Little Miami High School Blog

Topmiller wins $10,000 scholarship

Posted on: July 17, 2017
Photo of Hannah Topmiller

A recent graduate of Little Miami High School received a scholarship to pursue her dreams from a surprising source: Taco Bell.

Class of 2017 member Hannah Topmiller received a $10,000 scholarship from Taco Bell as part of their Live Mas Scholarship program. The Taco Bell Foundation awarded $1 million in scholarships in 2017 to support 100 young adults. Awards ranged from $5,000 to $25,000.

To apply, candidates needed to submit a video no more than two minutes long to describe their passion and how pursuing that passion would help them change the world.

Topmiller’s video described how she wishes to use her passion for genetics and raising livestock to improve food stability and cattle industry methods around the world. View her submission here: https://www.youtube.com/watch?v=TbW9hXglvQE

Photo of Hannah Topmiller

Hannah, the daughter of Anthony and Kathleen Topmiller, is something of a celebrity in the beef cattle world. She has been showing cattle since a young age for the Topmiller’s Y-Not Cattle Farm in Pleasant Plain. Hannah showed the Grand Champion Heifer at the Warren County Fair last year and was the first place overall Beef Outstanding Breeding Exhibitor at the Ohio State Fair in 2016. She also won classes in both the junior and open shows at the North American International Livestock Expo in Louisville, Ky in 2015 and junior in 2016. She has also just recently returned from Kansas where she was elected as a member at large to the American Junior Maine-Anjou Association for specific breed of cattle.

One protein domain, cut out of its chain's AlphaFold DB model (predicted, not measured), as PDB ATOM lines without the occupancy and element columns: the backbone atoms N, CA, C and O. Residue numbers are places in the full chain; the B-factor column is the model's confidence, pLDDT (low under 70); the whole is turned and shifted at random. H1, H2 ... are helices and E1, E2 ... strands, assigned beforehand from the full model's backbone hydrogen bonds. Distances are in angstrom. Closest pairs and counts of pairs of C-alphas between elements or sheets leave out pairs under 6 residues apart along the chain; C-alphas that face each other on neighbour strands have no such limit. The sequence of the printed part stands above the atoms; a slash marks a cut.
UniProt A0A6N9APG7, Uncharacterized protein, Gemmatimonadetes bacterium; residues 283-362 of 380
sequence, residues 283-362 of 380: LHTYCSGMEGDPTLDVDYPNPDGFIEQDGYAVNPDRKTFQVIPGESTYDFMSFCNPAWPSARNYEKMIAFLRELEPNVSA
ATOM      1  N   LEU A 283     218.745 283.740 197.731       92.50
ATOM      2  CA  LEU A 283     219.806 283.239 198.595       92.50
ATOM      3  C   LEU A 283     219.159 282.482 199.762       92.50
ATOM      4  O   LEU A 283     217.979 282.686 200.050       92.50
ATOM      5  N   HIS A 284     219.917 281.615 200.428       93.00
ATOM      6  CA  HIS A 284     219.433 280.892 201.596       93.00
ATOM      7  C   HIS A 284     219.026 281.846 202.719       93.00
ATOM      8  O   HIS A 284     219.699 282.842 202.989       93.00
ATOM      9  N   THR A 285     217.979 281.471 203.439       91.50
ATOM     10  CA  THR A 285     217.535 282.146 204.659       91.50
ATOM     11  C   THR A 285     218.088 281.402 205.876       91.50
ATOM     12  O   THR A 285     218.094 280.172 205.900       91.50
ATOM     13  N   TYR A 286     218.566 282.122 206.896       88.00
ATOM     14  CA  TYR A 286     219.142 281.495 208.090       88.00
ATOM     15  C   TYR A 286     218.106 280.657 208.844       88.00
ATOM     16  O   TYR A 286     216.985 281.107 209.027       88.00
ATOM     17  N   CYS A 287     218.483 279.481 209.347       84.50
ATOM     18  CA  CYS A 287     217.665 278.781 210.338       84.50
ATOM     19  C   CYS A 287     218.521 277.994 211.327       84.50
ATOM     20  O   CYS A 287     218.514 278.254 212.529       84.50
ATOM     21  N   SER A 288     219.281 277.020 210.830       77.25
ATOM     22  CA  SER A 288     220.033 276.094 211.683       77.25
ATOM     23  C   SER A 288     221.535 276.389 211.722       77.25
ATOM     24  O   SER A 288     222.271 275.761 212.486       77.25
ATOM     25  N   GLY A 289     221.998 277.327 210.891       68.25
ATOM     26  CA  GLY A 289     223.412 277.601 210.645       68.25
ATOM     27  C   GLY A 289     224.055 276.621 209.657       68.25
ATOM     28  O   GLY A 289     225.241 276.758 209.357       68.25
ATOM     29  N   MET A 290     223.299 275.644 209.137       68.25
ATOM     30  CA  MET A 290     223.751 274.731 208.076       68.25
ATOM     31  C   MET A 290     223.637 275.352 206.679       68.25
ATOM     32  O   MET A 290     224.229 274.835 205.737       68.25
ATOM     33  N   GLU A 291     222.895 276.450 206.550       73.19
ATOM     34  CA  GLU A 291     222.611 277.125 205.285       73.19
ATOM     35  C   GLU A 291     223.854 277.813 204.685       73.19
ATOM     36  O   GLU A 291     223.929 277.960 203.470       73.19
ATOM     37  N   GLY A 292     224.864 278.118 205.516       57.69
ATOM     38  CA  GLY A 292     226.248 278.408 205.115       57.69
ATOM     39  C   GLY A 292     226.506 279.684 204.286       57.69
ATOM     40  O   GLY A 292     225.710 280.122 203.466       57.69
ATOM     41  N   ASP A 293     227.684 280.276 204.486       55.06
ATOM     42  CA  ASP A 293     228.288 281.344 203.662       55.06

The Taco Bell scholarship was one of four that she won to pursue an animal science degree at Morehead State University in Kentucky, in the hopes of obtaining her master’s specializing in genetics.

“I want to focus on genetics, specifically genetic defects to help improve the meat supply,” she said. “I want to work on new ways to make certain breeds more efficient in producing in the most environmentally-friendly way.”

When some of her fellow LMHS students study genetics in class, they have little idea how the theories work in real life. But Topmiller has seen the results of genetic selection first hand. She has helped choose favorable traits such as size and rate of growth to help breed and raise winning show cattle, and has the awards to prove it.

“It is cool thing to predict what will come of just a single cell and to see how that shows up in the animal,” she said.

Along with all of her duties on the farm, Topmiller was also a member of the SWOC champion LMHS women’s varsity soccer team.